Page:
Sossusvlei Namibia by phodo, Shutterstock A lone tree stands in stark contrast to Sossusvlei's red sands © phodo, Shutterstock

Individual dunes afford superb views across this landscape, with some of the best from ‘Big Daddy’.

The road from Sesriem to Sossusvlei is soon confined into a corridor, flanked by huge dunes. Gradually, this narrows, becoming a few kilometres wide. This unique parting of the southern Namib’s great sand sea has probably been maintained over the millennia by the action of the Tsauchab River and the wind. Although the river seldom flows, note the green camelthorn, Acacia erioloba, which thrives here, clearly indicating permanent underground water. Continuing westwards, the present course of the river is easy to spot parallel with the road. Look around for the many dead acacia trees that mark old courses of the river, now dried up. Some of these have been dated at over 500 years old.

Most years, the ground here is a flat silvery-white pan of fine mud that has dried into a crazy-paving pattern. Upon this are huge sand mounds collected by nara bushes, and periodic feathery camelthorn trees drooping gracefully. All around the sinuous shapes of the Namib’s (and some claim the world’s) largest sand dunes stretch up to 300m high. It’s a stunning, surreal environment.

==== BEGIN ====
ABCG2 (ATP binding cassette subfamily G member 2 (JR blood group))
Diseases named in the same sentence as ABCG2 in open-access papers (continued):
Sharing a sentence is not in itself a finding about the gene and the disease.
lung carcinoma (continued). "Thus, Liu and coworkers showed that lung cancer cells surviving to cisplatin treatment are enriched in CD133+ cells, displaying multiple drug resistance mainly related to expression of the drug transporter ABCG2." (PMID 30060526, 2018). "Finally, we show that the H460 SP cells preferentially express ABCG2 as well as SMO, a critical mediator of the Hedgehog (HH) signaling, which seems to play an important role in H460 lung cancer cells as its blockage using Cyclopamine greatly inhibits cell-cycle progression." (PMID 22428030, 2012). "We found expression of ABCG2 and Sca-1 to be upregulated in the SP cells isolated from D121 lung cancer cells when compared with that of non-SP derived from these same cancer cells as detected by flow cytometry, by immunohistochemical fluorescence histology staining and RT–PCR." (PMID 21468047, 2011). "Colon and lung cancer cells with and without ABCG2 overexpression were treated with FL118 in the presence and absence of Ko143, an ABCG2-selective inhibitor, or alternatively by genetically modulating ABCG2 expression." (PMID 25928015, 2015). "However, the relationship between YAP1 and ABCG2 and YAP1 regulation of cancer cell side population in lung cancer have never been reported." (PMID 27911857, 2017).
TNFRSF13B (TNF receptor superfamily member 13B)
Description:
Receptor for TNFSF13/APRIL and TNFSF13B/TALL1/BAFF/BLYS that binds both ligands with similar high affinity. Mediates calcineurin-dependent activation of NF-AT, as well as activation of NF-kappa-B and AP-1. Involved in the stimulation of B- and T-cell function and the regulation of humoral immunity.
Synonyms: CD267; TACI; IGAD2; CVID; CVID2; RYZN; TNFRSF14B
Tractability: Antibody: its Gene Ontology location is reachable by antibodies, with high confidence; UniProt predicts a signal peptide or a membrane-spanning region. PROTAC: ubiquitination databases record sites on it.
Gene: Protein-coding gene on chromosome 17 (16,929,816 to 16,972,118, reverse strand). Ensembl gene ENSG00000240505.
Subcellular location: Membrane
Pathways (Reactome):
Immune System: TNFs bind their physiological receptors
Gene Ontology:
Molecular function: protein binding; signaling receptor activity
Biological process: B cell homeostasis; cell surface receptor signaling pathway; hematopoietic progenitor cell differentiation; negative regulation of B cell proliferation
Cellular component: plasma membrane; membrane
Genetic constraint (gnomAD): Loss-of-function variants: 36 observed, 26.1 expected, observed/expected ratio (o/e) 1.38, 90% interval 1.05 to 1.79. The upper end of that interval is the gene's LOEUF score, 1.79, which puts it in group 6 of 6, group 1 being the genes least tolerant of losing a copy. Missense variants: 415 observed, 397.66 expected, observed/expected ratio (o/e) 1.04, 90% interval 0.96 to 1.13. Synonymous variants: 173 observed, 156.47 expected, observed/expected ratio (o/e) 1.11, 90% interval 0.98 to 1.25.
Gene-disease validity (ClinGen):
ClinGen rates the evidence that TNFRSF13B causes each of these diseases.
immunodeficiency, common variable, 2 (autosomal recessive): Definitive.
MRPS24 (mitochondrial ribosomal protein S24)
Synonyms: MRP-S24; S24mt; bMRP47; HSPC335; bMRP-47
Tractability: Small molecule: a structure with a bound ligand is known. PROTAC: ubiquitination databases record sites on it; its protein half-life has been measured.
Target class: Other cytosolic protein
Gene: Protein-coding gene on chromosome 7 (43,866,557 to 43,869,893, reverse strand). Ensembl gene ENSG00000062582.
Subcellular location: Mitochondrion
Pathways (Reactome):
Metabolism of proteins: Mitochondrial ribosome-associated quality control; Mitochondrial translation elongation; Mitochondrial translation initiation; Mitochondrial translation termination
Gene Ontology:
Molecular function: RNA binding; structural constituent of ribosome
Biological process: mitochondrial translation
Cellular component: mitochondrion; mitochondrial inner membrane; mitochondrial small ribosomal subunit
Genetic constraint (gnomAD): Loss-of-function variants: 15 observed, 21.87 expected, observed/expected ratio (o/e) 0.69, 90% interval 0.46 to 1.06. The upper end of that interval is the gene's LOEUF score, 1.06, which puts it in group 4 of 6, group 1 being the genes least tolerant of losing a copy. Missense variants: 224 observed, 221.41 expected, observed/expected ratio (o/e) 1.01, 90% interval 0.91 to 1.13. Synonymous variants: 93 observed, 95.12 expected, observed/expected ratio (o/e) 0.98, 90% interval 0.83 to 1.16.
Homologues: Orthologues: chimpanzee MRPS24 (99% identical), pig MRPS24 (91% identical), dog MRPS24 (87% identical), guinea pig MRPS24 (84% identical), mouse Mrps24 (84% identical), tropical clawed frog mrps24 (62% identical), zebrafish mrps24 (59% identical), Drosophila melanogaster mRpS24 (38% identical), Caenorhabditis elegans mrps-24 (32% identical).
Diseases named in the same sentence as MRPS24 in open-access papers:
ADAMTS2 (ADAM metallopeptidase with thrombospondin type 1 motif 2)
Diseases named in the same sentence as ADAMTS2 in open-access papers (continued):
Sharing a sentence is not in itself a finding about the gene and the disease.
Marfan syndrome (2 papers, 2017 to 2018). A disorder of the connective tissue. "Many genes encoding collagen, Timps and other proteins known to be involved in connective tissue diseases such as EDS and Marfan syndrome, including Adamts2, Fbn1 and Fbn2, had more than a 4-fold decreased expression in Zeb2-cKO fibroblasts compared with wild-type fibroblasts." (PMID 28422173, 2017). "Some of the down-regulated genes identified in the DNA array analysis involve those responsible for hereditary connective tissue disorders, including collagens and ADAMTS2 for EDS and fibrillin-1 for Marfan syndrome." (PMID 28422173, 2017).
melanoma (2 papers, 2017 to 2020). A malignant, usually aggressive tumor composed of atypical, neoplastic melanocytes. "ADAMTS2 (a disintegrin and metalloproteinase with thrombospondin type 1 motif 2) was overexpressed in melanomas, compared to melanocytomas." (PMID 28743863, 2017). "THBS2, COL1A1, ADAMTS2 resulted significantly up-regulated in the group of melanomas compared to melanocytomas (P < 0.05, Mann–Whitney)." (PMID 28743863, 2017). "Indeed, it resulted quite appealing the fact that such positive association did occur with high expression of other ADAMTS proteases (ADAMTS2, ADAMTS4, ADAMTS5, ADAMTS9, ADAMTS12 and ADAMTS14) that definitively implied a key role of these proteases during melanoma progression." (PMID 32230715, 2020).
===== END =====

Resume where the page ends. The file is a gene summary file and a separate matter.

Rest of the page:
Perhaps once every decade, Namibia receives really torrential rain. Storms deluge the Naukluft’s ravines and the Tsauchab sweeps out towards the Atlantic in a flash flood, surging into the desert and pausing only briefly to fill its canyon. Floods so powerful are rare, and Sossusvlei can fill overnight. Though the Tsauchab will subside quickly, the vlei remains full. Miraculous lilies emerge to bloom, and the bright yellow devil thorn flowers (Tribulus species) carpet the water’s edge. Surreal scenes reflect in the lake, as dragonflies hover above its polished surface. Birds arrive and luxuriant growth flourishes, making the most of this ephemeral treat.

These waters recede from most of the pan rapidly, concentrating in Sossusvlei, where they can remain for months. While they are there, the area’s birdlife changes radically, as waterbirds and waders will often arrive, along with opportunist insectivores. Meanwhile, less than a kilometre east, over a dune, the main pan is as dry as dust, and looks as if it hasn’t seen water in decades.

Individual dunes afford superb views across this landscape, with some of the best from ‘Big Daddy’. It’s a strenuous climb to the top, looking out across to ‘Big Mama’, but the climb, followed by a long walk, are rewarded by the spectacle of Dead Vlei laid out below – and the fun of running down the slipface to reach it.

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